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 John Singleton Copley  (1738 - 1815)

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About: John Singleton Copley
 

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Lived/Active: Massachusetts / United Kingdom      Known for: portrait, historical, genre and religious painting

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J. S. Copley is primarily known as John Singleton Copley

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John Singleton Copley
from Auction House Records.
Mrs. Theodore Atkinson, Jr. (Francis Deering Wentworth)
Artwork images are copyright of the artist or assignee
This biography from the Archives of AskART:
The crowds who visited the Copley exhibition in Washington and Houston in 1996 were a testimony to the enduring regard in which this artist is still held in his native land.  The utterly convincing realism of his portraits of wealthy Bostonian merchants and landed gentry in the years before the American revolution has secured him a lasting fame, a fact which would no doubt have surprised the artist, who had complained that 'fame cannot be durable where pictures are confined to sitting rooms, and regarded only for the resemblance they bear to their originals'.

His attention to the minutiae of patterned lace, his polished wood and metal surfaces, brilliant fabrics and lustrous pearls, all rendered with a jeweler's precision, made him hugely successful at the time and still remains a tangible symbol of the young colony's materialism and self respect.  But Copley left America for ever in 1774, and in fact spent more years in London than he had in his native country.  With a productive and prosperous career well established at home, what drove Copley to pull up his roots and start over again in London?

The answer is that he was motivated by ambition.  He was intent on 'gaining a reputation rather than a fortune'.  (He went on to note that it was of course possible to acquire a fortune while in pursuit of reputation!)  He complained that 'people generally regard [portrait painting] no more than any other useful trade, as they sometimes term it, like that of a Carpenter, tailor or shoe maker, not as one of the most noble Arts in the world'.  Copley wanted to achieve something greater than a local reputation as a skilled workman, and to compete with the best artists in a wider arena, not just to be a big fish in a small, provincial pond.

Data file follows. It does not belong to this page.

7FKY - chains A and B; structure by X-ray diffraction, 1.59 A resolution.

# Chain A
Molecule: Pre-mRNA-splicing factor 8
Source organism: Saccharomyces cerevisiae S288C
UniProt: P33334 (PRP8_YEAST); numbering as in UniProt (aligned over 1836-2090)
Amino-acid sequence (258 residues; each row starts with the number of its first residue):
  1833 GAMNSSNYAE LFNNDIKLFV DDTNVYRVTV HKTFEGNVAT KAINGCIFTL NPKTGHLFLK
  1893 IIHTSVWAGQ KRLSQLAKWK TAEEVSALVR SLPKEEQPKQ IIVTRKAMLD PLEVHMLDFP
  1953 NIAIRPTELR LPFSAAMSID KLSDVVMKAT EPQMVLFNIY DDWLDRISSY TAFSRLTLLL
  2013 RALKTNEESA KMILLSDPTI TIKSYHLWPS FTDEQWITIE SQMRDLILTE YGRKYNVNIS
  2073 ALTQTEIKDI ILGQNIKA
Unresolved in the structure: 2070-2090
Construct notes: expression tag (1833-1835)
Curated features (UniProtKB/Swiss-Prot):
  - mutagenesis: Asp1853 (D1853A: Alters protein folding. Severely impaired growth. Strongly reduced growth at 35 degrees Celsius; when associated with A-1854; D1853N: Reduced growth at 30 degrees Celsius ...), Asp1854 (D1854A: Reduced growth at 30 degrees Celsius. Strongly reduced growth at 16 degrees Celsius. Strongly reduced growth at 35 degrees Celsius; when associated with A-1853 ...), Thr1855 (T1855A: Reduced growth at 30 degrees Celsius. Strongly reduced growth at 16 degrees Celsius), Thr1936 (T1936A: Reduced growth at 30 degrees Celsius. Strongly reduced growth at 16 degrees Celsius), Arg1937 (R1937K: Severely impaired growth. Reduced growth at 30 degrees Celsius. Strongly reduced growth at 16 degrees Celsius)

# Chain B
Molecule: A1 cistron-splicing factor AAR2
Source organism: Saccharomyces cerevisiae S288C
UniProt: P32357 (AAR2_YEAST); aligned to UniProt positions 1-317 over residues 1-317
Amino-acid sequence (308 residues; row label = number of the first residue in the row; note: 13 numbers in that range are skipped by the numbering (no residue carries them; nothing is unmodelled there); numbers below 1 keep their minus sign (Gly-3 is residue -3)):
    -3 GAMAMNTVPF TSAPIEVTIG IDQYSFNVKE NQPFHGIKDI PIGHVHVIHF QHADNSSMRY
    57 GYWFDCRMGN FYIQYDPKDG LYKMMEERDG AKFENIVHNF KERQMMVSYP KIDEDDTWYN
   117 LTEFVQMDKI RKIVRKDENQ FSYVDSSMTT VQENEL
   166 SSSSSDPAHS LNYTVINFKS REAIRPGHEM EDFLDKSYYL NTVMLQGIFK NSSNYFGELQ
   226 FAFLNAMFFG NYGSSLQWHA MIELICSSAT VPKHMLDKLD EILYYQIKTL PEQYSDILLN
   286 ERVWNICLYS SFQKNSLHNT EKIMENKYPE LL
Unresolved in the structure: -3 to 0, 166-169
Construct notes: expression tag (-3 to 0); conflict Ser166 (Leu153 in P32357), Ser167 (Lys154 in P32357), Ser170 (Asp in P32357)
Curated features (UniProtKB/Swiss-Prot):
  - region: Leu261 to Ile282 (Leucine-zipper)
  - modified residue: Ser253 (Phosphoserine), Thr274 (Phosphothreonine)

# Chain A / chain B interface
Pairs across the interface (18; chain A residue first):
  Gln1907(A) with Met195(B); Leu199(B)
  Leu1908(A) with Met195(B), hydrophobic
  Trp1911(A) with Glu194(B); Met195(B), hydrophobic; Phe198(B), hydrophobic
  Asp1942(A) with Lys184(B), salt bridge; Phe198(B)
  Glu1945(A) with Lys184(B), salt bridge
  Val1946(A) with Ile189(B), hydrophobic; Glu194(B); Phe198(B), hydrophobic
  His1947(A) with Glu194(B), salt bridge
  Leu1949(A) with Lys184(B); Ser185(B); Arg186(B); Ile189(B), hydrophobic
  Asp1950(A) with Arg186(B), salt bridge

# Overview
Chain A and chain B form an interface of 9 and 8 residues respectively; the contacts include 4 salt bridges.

Copley had no formal artistic training but was largely self-taught, and he knew that in order to achieve true fame he would have to study the Old Masters at first hand.  He was also aware of the example of Benjamin West, his exact contemporary, who had left Philadelphia in 1760 to study in Rome.  Three years later West was in London, embarked on a successful career which included being a founding members of the Royal Academy in 1768 and in 1792 its second President, after the death of Sir Joshua Reynolds.

Copley began sending portraits from Boston to London for exhibition at the Society of Artists in 1766, but he still hesitated about relocating in England, noting that his income of 300 guineas a year at home was equal to nine hundred in London.  He was no longer a young man, and had a family in Boston as well as a prosperous portrait practice.  Eventually the art market was threatened by the deteriorating political situation, and in June 1774 just a few weeks away from his 36th birthday, he finally sailed for England, leaving behind in America his wife and four children.  On August 26 he was on his way to Rome, intent on improving himself as an artist through study of the best examples of classical sculpture and Renaissance and Baroque painting.